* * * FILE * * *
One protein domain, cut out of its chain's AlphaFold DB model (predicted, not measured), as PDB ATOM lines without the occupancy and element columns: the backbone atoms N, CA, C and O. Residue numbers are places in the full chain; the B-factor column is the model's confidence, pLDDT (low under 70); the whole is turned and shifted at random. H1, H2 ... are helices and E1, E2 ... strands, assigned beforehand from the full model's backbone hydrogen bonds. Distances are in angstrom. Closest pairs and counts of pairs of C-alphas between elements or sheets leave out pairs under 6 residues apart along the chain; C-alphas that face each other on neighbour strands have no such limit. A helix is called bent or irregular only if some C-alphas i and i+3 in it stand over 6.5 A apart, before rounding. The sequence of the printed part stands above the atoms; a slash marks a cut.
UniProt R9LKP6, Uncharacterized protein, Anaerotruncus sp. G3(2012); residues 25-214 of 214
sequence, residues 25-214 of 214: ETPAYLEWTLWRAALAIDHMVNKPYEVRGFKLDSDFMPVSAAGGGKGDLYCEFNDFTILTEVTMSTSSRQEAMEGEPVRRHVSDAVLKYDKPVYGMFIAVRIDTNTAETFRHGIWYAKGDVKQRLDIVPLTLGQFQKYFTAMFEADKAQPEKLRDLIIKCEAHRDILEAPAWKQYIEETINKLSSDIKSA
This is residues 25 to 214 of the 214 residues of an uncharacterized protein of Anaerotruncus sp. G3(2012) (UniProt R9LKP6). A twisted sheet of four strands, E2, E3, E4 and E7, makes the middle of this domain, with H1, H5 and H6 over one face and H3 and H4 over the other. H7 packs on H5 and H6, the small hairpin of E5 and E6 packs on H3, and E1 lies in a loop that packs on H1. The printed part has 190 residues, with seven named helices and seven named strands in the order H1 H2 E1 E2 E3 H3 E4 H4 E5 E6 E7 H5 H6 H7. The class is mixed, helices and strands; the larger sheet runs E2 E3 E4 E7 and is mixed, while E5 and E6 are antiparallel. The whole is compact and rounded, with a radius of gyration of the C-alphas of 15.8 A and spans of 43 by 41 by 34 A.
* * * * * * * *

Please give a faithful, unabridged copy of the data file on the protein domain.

One protein domain, cut out of its chain's AlphaFold DB model (predicted, not measured), as PDB ATOM lines without the occupancy and element columns: the backbone atoms N, CA, C and O. Residue numbers are places in the full chain; the B-factor column is the model's confidence, pLDDT (low under 70); the whole is turned and shifted at random. H1, H2 ... are helices and E1, E2 ... strands, assigned beforehand from the full model's backbone hydrogen bonds. Distances are in angstrom. Closest pairs and counts of pairs of C-alphas between elements or sheets leave out pairs under 6 residues apart along the chain; C-alphas that face each other on neighbour strands have no such limit. A helix is called bent or irregular only if some C-alphas i and i+3 in it stand over 6.5 A apart, before rounding. The sequence of the printed part stands above the atoms; a slash marks a cut.
UniProt R9LKP6, Uncharacterized protein, Anaerotruncus sp. G3(2012); residues 25-214 of 214
sequence, residues 25-214 of 214: ETPAYLEWTLWRAALAIDHMVNKPYEVRGFKLDSDFMPVSAAGGGKGDLYCEFNDFTILTEVTMSTSSRQEAMEGEPVRRHVSDAVLKYDKPVYGMFIAVRIDTNTAETFRHGIWYAKGDVKQRLDIVPLTLGQFQKYFTAMFEADKAQPEKLRDLIIKCEAHRDILEAPAWKQYIEETINKLSSDIKSA
This is residues 25 to 214 of the 214 residues of an uncharacterized protein of Anaerotruncus sp. G3(2012) (UniProt R9LKP6). A twisted sheet of four strands, E2, E3, E4 and E7, makes the middle of this domain, with H1, H5 and H6 over one face and H3 and H4 over the other. H7 packs on H5 and H6, the small hairpin of E5 and E6 packs on H3, and E1 lies in a loop that packs on H1. The printed part has 190 residues, with seven named helices and seven named strands in the order H1 H2 E1 E2 E3 H3 E4 H4 E5 E6 E7 H5 H6 H7. The class is mixed, helices and strands; the larger sheet runs E2 E3 E4 E7 and is mixed, while E5 and E6 are antiparallel. The whole is compact and rounded, with a radius of gyration of the C-alphas of 15.8 A and spans of 43 by 41 by 34 A.